The Mudcat Café TM
Thread #38077   Message #987635
Posted By: Nerd
21-Jul-03 - 03:32 PM
Thread Name: What's so special about F. J. Child?
Subject: RE: What's so special about F. J. Child?
IanC directed my attention to this thread in another one last week. I thought I'd add my 2 cents, even though the thread is old.

I can't altogether subscribe to the simpler definition of ballad IanC proposes because

(1) it does not exclude such genres as the epic. Indeed, by making the only necessary characterstics "narrative poem," it eliminates its own usefulness. Are "The Canterbury Tales" ballads? How about "Gilgamesh?" "Beowulf?" Kenneth Koch's "Ko?" I think not. The other characteristics are prefaced by "often" and "usually," suggesting they are not part of the definition per se but part of a description of some, or many, ballads.

(2) These associated characteristics are "often of folk origin and intended to be sung, consisting of simple stanzas and usually having a refrain." This is also a problem. It says that the poem is INTENDED to be sung, not that it WAS sung. This is a classic form of what scholars call the "intentional fallacy," defining a work by what we imagine to be the author's intention. It is a fallacy partly because we do not know the author's full intention, so scholars falling for this fallacy generally make it up for themselves and then claim it is the meaning of the work. Thus, although there is no evidence that the Auchinleck Manuscript's romance of Hind Horn is "intended to be sung" we can say "well, based on its stanzaic form, I think it was intended to be sung, so it is by definition a ballad." This is just as problematic with "The Two Sisters." The only evidence we have about the latter is that it WAS and IS sung; and about the former, we have no evidence either way.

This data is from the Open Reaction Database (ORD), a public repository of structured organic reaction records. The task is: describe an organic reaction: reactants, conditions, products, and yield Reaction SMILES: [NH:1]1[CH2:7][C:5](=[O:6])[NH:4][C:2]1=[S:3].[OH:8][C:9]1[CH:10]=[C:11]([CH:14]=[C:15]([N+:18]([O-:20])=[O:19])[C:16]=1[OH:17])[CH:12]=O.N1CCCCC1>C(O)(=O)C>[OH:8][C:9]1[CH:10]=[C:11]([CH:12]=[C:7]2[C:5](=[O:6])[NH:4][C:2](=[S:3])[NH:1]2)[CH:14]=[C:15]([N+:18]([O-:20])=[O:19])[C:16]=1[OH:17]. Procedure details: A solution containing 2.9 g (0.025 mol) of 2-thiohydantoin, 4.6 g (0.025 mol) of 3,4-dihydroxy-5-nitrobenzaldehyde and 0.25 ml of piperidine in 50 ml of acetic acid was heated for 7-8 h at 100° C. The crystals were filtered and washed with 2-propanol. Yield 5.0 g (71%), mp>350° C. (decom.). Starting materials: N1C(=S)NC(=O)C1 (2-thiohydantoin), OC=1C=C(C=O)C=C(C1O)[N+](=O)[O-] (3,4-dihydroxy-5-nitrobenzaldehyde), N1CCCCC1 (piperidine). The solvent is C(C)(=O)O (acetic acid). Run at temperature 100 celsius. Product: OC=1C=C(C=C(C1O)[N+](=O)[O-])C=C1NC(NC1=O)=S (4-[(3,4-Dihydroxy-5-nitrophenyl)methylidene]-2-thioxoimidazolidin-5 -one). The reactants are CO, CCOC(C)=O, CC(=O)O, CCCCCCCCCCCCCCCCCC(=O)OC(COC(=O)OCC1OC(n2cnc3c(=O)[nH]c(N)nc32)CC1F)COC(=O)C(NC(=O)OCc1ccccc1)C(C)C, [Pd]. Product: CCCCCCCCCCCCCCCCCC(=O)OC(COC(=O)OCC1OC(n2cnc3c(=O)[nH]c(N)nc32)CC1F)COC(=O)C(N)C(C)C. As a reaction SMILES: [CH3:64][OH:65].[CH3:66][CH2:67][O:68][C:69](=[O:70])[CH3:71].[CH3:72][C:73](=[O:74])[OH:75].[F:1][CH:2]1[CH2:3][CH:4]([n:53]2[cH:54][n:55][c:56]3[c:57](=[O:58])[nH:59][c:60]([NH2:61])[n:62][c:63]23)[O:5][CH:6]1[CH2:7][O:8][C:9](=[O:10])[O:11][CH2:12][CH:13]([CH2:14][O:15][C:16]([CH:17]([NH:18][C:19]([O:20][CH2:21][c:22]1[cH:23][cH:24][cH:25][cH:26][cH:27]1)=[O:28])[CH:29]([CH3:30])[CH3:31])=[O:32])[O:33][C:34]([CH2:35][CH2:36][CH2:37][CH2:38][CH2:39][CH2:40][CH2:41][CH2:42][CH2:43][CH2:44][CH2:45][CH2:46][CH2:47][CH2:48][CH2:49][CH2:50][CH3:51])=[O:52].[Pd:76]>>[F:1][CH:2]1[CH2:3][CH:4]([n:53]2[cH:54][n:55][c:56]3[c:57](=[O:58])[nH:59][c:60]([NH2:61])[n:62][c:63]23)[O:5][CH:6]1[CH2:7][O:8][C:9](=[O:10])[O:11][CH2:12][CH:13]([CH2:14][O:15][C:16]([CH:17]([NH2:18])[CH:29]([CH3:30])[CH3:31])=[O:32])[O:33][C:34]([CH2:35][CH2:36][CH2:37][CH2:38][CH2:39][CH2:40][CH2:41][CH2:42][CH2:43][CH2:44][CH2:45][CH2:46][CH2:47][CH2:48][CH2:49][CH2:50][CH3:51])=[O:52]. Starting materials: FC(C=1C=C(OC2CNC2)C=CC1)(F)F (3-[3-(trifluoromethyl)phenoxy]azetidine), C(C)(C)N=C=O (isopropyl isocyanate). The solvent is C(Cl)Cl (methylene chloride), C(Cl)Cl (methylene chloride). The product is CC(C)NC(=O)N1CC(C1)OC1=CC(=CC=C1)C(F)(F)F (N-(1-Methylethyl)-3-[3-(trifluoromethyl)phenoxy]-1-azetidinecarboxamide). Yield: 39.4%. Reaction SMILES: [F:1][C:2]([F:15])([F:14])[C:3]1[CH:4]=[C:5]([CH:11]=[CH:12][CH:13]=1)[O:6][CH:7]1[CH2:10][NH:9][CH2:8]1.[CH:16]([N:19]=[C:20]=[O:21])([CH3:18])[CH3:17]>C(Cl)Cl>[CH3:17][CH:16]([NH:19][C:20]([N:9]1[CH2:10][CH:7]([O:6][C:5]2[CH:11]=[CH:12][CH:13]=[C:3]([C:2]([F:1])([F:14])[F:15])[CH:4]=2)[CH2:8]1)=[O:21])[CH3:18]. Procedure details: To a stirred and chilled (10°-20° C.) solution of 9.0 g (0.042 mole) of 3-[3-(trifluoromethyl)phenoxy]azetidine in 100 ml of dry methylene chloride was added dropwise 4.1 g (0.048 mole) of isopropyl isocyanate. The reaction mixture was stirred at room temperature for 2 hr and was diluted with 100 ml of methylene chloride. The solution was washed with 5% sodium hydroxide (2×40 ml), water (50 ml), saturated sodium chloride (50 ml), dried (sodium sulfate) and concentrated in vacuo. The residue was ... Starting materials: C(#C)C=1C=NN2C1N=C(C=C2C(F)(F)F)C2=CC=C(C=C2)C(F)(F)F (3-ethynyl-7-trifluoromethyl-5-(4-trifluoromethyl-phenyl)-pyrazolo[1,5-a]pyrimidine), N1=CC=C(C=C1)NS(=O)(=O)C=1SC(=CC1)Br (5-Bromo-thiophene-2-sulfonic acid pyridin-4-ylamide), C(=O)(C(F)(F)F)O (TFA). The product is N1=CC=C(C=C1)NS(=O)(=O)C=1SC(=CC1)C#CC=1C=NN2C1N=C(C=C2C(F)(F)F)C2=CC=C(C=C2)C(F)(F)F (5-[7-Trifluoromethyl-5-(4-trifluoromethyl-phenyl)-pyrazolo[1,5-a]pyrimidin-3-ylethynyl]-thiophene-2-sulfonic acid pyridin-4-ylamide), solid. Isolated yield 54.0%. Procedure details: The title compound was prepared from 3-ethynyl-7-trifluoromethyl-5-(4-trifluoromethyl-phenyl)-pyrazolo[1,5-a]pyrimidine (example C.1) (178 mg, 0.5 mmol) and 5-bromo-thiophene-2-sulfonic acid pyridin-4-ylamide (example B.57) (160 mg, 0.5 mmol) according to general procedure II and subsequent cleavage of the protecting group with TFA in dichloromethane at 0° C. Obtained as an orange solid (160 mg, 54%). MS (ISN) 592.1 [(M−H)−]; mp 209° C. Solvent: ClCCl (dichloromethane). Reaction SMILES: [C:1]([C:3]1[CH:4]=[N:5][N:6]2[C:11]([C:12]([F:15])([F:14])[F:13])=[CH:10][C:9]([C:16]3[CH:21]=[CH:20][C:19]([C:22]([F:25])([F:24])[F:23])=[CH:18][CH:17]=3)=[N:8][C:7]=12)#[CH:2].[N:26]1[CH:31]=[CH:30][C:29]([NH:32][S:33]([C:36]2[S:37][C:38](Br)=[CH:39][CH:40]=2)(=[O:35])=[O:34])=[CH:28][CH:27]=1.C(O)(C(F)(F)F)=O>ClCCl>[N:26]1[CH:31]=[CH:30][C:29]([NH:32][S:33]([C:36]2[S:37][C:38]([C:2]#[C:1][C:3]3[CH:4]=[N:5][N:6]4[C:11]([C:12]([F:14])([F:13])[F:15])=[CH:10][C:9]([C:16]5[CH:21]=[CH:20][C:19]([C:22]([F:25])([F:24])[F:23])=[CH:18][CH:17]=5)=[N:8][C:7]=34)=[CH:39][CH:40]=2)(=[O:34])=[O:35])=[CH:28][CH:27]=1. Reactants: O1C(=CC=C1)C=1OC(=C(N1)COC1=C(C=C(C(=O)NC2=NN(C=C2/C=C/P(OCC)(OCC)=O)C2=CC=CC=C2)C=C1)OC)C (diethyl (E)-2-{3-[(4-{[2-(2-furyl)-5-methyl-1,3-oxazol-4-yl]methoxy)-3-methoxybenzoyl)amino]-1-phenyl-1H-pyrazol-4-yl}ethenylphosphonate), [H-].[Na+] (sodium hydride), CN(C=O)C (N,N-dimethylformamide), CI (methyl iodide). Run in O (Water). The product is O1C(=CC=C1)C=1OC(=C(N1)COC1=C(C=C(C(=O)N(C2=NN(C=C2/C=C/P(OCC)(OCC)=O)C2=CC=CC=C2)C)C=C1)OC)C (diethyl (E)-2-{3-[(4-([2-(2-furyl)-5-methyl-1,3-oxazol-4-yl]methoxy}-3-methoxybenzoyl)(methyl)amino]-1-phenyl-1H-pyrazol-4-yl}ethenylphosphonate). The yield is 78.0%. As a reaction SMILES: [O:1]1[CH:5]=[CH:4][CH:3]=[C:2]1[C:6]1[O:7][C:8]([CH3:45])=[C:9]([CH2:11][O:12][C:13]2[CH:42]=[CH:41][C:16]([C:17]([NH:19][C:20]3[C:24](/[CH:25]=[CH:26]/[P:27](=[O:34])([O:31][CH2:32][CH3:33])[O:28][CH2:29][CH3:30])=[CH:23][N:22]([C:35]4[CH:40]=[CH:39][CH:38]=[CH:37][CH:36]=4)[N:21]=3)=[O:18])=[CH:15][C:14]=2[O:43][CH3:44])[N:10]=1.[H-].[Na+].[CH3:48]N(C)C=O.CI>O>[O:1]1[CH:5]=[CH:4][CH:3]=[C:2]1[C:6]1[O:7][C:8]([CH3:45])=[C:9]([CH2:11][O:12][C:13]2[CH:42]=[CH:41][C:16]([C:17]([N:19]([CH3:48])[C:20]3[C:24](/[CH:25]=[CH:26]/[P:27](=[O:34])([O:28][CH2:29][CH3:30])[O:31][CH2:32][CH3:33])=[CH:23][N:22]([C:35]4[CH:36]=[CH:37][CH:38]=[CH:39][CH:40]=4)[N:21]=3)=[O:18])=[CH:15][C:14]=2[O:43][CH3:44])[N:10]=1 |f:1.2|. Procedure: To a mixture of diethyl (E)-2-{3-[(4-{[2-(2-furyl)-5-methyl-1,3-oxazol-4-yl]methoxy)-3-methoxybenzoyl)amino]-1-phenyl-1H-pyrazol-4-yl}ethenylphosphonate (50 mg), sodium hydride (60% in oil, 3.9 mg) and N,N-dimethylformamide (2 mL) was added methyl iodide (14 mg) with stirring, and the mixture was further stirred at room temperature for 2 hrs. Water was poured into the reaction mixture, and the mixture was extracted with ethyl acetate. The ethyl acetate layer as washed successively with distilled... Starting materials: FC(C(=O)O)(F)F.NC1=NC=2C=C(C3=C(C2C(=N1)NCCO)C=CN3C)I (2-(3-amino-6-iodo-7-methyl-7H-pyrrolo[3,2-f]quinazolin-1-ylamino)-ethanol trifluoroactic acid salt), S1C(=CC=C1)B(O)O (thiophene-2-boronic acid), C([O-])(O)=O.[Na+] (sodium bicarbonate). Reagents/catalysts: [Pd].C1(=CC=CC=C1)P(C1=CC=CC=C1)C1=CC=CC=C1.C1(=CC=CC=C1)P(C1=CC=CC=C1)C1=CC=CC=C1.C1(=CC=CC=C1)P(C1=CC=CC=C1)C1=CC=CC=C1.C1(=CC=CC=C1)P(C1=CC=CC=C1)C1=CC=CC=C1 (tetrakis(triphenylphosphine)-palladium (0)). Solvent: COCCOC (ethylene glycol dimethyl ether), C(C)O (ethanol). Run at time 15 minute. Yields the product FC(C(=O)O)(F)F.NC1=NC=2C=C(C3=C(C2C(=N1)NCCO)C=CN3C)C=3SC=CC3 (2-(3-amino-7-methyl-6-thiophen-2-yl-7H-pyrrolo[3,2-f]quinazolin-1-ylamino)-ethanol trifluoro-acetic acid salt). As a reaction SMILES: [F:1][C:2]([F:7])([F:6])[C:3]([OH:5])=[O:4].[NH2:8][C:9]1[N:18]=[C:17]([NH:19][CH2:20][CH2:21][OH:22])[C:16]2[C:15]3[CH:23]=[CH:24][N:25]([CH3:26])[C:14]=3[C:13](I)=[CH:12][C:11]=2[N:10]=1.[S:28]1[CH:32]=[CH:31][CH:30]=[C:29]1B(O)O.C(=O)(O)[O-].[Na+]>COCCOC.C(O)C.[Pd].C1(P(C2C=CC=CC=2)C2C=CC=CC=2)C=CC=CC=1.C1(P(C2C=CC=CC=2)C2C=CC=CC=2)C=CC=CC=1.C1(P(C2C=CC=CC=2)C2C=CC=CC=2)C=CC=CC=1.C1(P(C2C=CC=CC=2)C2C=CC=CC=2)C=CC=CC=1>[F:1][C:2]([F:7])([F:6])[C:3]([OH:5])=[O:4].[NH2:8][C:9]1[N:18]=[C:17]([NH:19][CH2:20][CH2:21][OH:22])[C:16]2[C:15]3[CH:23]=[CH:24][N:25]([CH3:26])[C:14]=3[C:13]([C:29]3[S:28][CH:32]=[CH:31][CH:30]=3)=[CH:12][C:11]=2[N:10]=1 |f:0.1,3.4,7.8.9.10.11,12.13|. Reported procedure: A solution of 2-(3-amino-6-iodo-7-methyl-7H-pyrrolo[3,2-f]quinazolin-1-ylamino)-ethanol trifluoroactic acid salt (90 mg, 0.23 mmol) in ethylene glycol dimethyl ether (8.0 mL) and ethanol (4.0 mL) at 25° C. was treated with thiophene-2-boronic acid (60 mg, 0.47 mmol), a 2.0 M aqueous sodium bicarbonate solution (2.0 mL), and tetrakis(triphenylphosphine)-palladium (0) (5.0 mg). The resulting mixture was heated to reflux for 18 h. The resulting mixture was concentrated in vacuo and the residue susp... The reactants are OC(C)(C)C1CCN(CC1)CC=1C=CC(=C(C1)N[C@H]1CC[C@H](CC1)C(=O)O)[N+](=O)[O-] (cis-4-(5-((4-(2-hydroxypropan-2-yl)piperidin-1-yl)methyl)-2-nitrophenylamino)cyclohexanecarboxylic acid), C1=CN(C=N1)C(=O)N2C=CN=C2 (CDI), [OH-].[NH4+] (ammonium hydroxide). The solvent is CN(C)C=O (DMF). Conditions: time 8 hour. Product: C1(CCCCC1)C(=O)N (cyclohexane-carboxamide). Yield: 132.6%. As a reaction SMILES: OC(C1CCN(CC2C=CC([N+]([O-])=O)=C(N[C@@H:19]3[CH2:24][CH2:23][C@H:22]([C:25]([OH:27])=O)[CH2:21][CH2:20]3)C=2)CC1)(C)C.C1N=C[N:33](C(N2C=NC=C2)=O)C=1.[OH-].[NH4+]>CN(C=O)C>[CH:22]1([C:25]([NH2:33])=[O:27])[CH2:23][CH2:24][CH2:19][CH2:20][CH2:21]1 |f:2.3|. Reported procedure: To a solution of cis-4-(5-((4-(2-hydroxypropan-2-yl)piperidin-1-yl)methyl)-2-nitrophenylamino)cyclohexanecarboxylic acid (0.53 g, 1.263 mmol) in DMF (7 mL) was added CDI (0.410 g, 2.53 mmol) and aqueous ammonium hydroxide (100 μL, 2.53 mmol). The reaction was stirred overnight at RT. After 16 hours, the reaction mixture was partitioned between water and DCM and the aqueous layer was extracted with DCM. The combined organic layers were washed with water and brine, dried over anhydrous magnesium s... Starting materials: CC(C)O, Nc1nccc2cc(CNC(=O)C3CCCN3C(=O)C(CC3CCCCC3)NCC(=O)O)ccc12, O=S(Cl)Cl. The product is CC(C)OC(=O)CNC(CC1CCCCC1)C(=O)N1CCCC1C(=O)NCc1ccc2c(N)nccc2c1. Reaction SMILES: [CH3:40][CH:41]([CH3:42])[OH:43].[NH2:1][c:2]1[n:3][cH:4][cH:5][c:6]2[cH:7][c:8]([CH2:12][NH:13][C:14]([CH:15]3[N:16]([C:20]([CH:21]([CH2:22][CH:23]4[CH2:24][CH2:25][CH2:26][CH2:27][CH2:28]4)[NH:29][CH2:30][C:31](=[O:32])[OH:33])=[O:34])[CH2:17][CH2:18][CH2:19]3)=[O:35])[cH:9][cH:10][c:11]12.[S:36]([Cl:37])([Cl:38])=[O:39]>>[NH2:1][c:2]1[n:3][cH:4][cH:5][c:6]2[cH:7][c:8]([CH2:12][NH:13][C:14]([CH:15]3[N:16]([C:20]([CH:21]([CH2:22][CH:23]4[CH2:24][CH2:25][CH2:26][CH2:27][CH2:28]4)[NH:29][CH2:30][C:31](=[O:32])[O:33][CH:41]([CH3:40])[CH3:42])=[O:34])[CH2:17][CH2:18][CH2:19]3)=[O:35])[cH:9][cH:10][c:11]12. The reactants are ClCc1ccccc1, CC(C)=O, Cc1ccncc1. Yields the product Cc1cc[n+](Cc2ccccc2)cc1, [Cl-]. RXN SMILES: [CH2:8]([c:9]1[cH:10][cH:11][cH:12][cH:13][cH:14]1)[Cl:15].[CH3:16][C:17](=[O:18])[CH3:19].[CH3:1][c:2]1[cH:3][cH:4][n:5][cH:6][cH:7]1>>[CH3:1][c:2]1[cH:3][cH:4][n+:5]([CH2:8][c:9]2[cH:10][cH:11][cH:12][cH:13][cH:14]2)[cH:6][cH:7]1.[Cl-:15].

So Child was operating in uncharted territory. He had to figure out what texts were in the genre he called "popular ballads" and what texts were not. Sure, he made up his definitional criteria. But they were based on the characteristics he observed in items he knew were or had been sung, either in English or in foreign versions. He even included some items (like "Geste of Robin Hood") that he KNEW were not ballads, because he thought they shed light on the properties of ballads.

One could, by the way, slap Child around either way: there were texts he apparently left out for ideological or moral reasons (Like "Froggie went a-courting," "The Crabfish" and "The Bitter Withy,") even though he must have known that they DID meet his own criteria for the popular ballad, others that he put in even though they did not. So he was human, and erred, and pandered a little to popular morality, and was a bit of a prude.

As to IanC's contention that he was not a collector, that depends on your point of view. He was not a field collector, but he did collect together and edit many texts from unpublished or hard-to find sources. Remember that those days were not these days, with Inter-Library Loan putting any book at any scholar's fingertips. It was hard work, as IanC recognizes, to do this. Finally, what few people have mentioned is his massive work of comparative scholarship directing readers to versions in other languages. To say "what's so special about Child?" is in my mind like knocking the scholars who put together the first dictionaries and encyclopedias. Sure, the information in those books was, by definition, common (or relatively common) knowledge. But the value of the books is undeniable. Where would a writer be without any dictionaries and encyclopedias? That's where a folksinger would be without any books like Child's.